Transformation to cross-functional teams

Transformation to cross-functional teams

It is already well-known that traditional structures are slowing companies down. The hierarchy is not efficient and not helping to build trust in the team. One of the new approaches to solve it is to restructure work places into cross-functional teams and have flat structures, where decisions can be made collaboratively and much quicker than in the traditional ones.

When employees collaborate, their loyalty is no longer belongs to only one team and it creates a shared mission across the company, which helps to achieve better results.

Employees can foster cross-functional team collaboration by empowering all the people to become leaders in their own jobs, in their functions, no matters what their job title is. Not every one can be a leader, but as many of them feel and act asthey are as more initiative and co-creation with other teams you will get.

Top-down management is still good for creating budget, but it doesn’t work when you need creativity and teams collaboration toward one major goal. So, you kind of convert your individual employees and their own goals into a team goals, where every single person contribute his/her part into a synergy.

When you want to connect with a colleague, begin by asking yourself how you can help them and serve their needs. Rather just demanding something from them, you’re offering your help, which gains respect and trust.

In other words, there is no more Alice from Finance or Any from Legal. There are individuals with their own feeling sand experiences, which will contribute into the common team results. Company and team missions are important tounite people around them because they feel their importance. Not only the mission, but also an ability to be heard is important, so people feel they are part of the team and their opinion is heard and considered as potentially valuable.

I would like to suggest you to read my post about celebrating wins and building trust in the team. There I perfectly show how hierarchy kills trust within the team. And also When people work with other people — what becomes the most important?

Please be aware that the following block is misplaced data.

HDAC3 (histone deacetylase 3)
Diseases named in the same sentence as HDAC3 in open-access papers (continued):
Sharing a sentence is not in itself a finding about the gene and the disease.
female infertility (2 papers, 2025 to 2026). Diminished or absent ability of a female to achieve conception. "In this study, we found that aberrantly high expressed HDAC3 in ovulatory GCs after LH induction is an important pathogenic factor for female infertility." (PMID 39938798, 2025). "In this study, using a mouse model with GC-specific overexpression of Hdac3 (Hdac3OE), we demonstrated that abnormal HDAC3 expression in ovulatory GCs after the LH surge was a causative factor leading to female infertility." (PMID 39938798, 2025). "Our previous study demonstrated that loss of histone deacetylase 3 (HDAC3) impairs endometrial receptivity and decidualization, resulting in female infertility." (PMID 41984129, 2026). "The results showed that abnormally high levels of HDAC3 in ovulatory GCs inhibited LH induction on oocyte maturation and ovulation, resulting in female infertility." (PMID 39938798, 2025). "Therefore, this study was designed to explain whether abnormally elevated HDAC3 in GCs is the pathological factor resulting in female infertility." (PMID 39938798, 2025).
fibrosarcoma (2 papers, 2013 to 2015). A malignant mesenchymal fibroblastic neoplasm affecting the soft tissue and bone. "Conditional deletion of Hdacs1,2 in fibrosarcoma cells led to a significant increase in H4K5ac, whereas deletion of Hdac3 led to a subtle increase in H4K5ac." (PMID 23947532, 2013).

It is interesting that eliminate hierarchy isn’t something easy to do over night, because many people will fear to make a mistake and will try to find someone who make a decision. In our organisation we are trying to encourage people make decisions themselves and have no fear of mistake, but it comes not only with trust our people, but also with leadership work on understanding of how we can support them in decision-making process — give them an advice or helping to solve a puzzle. For doing it we go deeper into knowing strength and weaknesses of our people — not guessing what they do and what they don’t but asking them a honest question if they feel comfortable of making a decision or they want us to support them in it.

Yesterday I posted my experience of how to kill your startup and there are a few things directly related to this topic — like top down command or killing collaboration principles and team trust.

In my experience, many managers don’t leave a room for their employees to make mistakes. Managers often perceive errors as seriously grave, a mind-set that they then pass on to employees as well. Leaderships role is to support their teams and help them to recognise mistakes before they commit them.